Video Friday is your weekly selection of awesome robotics videos, collected by your Automaton bloggers. We'll also be posting a weekly calendar of upcoming robotics events for the next few months; here's what we have so far (send us your events!): Let us know if you have suggestions for next week, and enjoy today's videos. Agility Robotics had a good week. Cassie had a meet-and-greet with a four-legged friend during one of our visits to Playground.
This week, a self-driving Volvo owned by Uber struck and killed a pedestrian in Tempe, Arizona. We won't know the exact details of what happened until much later once Uber, the local police, and the federal government have completed their investigations. But the tragedy has opened up many questions about how self-driving car technology works, and particularly how well these robotic cars can see what's happening around them. Alex Davies and Aarian Marshall from WIRED's transportation desk join us this week to talk about autonomous vehicle safety, Lidar, street design, and the human component. The crash comes at a time when pedestrian deaths are spiking.
Herzberg's death occurs at time when eagerness to put autonomous vehicles on public roads is accelerating in Silicon Valley, the auto industry and state and federal governments. More than 100 auto manufacturers and industry associations in early March sent a letter urging Congress to expedite passage of a proposal from Sen. John Thune, R-South Dakota, that aims to provide regulatory oversight and make it easier to deploy the technology.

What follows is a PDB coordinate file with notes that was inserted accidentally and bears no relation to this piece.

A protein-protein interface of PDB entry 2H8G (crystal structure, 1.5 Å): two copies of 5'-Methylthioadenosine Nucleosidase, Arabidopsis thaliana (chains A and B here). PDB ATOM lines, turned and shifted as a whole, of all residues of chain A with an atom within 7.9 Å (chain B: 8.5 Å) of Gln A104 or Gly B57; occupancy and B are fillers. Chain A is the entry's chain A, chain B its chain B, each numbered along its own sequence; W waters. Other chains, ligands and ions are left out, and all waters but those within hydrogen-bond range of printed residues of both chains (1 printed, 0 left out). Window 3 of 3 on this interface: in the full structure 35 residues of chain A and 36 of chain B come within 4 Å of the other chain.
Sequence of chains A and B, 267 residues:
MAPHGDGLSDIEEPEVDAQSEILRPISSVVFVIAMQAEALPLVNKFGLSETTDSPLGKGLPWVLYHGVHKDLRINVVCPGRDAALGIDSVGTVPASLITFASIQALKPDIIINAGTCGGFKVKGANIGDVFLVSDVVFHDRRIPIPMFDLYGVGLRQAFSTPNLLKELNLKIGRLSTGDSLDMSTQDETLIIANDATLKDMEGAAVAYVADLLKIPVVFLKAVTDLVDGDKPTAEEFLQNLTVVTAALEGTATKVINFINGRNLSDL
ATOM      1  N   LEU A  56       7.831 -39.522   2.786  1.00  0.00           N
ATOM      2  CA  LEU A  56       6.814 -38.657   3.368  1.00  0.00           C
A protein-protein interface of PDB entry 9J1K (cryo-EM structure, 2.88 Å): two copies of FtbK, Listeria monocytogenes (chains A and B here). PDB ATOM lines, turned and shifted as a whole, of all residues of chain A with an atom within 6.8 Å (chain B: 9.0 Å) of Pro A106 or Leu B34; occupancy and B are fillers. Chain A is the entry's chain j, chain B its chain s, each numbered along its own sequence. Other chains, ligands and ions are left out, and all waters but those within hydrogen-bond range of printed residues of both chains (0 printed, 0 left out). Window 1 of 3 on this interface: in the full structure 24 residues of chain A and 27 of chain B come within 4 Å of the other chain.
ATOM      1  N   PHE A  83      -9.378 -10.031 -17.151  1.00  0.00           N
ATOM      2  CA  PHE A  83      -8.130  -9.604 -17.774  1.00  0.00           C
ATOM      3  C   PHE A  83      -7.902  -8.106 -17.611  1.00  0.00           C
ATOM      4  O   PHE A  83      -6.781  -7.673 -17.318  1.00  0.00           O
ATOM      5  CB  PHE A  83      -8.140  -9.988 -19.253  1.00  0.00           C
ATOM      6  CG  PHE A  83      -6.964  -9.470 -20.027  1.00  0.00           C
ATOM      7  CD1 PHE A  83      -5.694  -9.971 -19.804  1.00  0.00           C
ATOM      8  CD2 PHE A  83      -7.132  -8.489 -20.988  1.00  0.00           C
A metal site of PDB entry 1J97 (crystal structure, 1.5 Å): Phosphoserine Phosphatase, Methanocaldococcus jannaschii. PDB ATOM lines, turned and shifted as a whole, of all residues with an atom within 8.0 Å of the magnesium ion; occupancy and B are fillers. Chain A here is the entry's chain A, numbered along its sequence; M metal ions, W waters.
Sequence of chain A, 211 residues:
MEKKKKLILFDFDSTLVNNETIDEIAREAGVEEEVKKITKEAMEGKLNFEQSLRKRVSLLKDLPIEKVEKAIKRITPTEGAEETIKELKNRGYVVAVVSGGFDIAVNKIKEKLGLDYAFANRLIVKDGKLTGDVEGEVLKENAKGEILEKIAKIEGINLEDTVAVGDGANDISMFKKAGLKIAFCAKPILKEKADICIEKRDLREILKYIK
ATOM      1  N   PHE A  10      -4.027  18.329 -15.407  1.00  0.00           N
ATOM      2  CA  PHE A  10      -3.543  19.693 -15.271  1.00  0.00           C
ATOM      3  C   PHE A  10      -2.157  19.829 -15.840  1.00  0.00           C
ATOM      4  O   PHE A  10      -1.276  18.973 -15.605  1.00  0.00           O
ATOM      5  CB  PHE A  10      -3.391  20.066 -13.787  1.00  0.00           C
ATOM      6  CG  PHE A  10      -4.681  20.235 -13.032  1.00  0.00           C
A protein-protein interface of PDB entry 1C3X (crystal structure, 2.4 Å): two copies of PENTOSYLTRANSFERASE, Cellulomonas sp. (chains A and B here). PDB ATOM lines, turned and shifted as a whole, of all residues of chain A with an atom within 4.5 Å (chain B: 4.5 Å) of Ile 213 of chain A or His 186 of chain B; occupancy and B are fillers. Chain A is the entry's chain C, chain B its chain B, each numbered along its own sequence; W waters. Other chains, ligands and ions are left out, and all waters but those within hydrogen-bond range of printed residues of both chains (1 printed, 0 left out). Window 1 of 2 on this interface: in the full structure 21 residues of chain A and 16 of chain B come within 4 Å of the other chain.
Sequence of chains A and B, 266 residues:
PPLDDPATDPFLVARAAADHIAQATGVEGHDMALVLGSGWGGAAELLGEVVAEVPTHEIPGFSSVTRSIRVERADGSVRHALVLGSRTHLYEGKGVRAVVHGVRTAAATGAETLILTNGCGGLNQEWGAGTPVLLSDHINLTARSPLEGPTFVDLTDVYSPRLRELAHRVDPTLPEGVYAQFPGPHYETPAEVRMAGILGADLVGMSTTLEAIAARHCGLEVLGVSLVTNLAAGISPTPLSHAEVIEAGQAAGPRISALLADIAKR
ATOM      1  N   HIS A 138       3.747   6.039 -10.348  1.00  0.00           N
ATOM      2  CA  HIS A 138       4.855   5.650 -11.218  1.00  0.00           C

The Robotics Summit and Showcase is just a couple months away. Find out all about our agenda here and register by April 20 for a 20% discount to learn from the best in the robotics industry. Affectiva Automotive AI hopes to improve driver safety. Artificial intelligence (AI), to date, has helped autonomous vehicles mainly by monitoring the world around them. As we learned from the fatal Uber self-driving car crash, unfortunately, the technology is not perfect.
This week, China gave tech company Baidu, Inc., which wants to be known as China's version of Google, the go-ahead to start autonomous driving tests in Beijing's suburbs, according to Reuters. China is looking to compete with other countries with self-driving technology, so this is an important move that indicates support for the technology at a somewhat contentious time. This green light comes on the heels of the first fatal accident involving a self-driving car in the United States. An Uber vehicle using autonomous technology (but with a human operator in the car) struck and killed a pedestrian in Tempe, AZ, earlier this month. That investigation is still ongoing, and it's unclear what ramifications it might have for self-driving technology as a whole in the US.